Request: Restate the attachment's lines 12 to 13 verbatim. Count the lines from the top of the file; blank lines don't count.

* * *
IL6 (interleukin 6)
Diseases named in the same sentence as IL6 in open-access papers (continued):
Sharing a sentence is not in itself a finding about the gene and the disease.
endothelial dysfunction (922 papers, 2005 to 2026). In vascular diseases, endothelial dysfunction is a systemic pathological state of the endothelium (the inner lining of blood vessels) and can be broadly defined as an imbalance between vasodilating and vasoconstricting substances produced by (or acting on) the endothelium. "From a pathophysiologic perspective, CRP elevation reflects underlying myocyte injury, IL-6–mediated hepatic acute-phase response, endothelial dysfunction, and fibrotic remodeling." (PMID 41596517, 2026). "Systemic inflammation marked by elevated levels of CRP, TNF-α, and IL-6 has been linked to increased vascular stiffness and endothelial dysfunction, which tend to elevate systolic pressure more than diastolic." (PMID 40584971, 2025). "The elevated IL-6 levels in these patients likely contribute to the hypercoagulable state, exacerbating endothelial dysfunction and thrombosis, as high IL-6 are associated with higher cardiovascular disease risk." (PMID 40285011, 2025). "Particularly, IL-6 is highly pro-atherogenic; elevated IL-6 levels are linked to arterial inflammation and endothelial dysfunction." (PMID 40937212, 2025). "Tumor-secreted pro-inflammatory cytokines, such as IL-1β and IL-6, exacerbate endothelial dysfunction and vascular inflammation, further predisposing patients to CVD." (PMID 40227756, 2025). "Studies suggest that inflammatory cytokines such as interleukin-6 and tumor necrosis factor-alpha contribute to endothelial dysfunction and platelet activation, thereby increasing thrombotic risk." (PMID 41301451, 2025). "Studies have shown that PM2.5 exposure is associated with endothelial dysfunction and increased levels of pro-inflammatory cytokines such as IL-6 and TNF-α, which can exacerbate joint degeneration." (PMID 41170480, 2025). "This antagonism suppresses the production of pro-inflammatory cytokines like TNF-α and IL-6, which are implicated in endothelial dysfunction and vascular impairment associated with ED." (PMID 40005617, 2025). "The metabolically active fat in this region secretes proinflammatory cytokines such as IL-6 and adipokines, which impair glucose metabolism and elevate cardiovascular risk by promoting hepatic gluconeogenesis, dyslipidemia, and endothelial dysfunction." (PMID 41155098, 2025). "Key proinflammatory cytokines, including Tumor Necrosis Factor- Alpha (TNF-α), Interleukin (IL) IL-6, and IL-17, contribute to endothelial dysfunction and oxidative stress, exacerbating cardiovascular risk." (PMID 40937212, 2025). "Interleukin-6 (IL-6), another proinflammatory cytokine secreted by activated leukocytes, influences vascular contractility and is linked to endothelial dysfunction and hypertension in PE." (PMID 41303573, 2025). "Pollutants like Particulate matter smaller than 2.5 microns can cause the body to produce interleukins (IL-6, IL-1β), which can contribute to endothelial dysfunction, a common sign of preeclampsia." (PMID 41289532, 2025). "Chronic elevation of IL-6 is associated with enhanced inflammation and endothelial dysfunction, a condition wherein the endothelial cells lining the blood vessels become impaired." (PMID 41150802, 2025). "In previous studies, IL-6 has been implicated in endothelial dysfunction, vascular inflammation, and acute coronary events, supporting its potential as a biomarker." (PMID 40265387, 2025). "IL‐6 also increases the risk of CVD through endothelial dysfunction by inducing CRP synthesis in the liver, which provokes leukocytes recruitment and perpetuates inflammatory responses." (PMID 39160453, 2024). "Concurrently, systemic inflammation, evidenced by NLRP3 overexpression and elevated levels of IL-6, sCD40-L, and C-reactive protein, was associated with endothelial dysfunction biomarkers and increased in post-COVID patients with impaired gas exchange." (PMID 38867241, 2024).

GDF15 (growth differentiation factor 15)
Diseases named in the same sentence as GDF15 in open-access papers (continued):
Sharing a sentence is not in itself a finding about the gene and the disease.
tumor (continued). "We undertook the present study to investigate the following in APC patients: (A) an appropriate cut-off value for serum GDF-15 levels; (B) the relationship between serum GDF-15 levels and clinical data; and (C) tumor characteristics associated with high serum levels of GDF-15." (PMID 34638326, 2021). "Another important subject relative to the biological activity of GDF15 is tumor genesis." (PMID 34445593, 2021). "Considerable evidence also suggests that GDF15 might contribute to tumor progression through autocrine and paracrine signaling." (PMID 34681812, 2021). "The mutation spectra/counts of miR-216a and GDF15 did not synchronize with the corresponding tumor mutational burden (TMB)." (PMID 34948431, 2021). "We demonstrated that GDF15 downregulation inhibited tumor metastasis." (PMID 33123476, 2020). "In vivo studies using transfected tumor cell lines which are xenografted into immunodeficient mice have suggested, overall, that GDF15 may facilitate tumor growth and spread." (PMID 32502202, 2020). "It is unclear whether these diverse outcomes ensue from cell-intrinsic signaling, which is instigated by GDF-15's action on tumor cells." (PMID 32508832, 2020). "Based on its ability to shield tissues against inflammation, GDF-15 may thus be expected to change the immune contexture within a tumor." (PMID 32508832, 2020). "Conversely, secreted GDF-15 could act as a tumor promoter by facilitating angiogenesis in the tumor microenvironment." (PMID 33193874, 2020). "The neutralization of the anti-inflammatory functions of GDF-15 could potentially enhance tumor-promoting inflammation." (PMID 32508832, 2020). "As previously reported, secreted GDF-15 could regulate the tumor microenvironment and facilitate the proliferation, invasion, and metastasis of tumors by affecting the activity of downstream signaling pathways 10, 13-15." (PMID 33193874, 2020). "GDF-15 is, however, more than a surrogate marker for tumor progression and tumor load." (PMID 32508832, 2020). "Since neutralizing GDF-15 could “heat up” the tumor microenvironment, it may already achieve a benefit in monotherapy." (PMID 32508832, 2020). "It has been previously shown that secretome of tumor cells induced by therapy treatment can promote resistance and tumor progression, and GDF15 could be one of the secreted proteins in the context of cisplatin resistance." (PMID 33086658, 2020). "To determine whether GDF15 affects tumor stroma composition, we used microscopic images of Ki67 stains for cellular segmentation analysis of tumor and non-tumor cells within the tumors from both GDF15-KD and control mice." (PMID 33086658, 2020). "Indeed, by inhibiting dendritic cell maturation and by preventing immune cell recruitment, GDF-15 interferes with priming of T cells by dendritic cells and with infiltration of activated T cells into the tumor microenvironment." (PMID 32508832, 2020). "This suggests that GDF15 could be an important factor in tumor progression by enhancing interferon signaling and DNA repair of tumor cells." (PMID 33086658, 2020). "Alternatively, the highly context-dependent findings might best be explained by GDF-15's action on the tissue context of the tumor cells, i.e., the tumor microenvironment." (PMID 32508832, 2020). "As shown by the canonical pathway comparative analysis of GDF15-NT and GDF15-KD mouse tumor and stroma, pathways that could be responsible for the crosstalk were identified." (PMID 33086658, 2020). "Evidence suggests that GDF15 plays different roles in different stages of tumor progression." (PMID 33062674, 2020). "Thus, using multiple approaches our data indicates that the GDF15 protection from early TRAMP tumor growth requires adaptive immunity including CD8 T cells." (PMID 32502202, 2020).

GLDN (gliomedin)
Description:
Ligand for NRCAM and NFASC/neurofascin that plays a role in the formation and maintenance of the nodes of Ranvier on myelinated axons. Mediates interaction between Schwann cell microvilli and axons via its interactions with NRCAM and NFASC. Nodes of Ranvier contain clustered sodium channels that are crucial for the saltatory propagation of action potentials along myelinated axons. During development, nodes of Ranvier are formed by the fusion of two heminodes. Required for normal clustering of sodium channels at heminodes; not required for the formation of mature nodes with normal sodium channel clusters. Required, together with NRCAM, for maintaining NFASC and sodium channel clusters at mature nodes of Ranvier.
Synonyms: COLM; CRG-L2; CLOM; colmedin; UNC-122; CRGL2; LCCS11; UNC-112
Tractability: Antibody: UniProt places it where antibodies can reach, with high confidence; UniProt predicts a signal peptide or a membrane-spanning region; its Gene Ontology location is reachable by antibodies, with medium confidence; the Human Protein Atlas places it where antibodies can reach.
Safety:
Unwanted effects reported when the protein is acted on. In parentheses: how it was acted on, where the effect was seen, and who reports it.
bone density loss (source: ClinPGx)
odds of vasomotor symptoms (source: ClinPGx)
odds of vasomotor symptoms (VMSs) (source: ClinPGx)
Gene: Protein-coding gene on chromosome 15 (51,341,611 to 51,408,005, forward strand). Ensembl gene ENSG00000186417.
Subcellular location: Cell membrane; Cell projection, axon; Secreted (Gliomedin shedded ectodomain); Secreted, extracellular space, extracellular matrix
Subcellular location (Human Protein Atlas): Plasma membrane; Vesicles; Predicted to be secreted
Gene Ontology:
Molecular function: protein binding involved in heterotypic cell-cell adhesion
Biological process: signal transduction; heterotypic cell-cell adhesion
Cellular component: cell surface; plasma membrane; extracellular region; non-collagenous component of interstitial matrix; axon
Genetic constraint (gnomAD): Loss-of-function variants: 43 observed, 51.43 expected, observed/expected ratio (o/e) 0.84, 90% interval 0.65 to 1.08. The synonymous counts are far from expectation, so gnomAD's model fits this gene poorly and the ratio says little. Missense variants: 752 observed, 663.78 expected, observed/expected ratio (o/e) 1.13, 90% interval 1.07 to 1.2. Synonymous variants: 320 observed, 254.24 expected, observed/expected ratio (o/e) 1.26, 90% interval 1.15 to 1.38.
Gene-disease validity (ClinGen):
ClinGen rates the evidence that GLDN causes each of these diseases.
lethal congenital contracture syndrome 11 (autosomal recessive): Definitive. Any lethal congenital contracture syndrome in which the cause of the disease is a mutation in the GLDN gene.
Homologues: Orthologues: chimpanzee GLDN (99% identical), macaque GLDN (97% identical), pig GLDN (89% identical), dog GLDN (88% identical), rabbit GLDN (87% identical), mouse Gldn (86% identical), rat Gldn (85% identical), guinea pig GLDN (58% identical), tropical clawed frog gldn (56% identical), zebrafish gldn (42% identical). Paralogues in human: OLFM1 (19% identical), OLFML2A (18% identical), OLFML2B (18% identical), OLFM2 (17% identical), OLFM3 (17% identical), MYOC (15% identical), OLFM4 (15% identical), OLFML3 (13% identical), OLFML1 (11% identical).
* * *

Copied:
Synonyms: COLM; CRG-L2; CLOM; colmedin; UNC-122; CRGL2; LCCS11; UNC-112
Tractability: Antibody: UniProt places it where antibodies can reach, with high confidence; UniProt predicts a signal peptide or a membrane-spanning region; its Gene Ontology location is reachable by antibodies, with medium confidence; the Human Protein Atlas places it where antibodies can reach.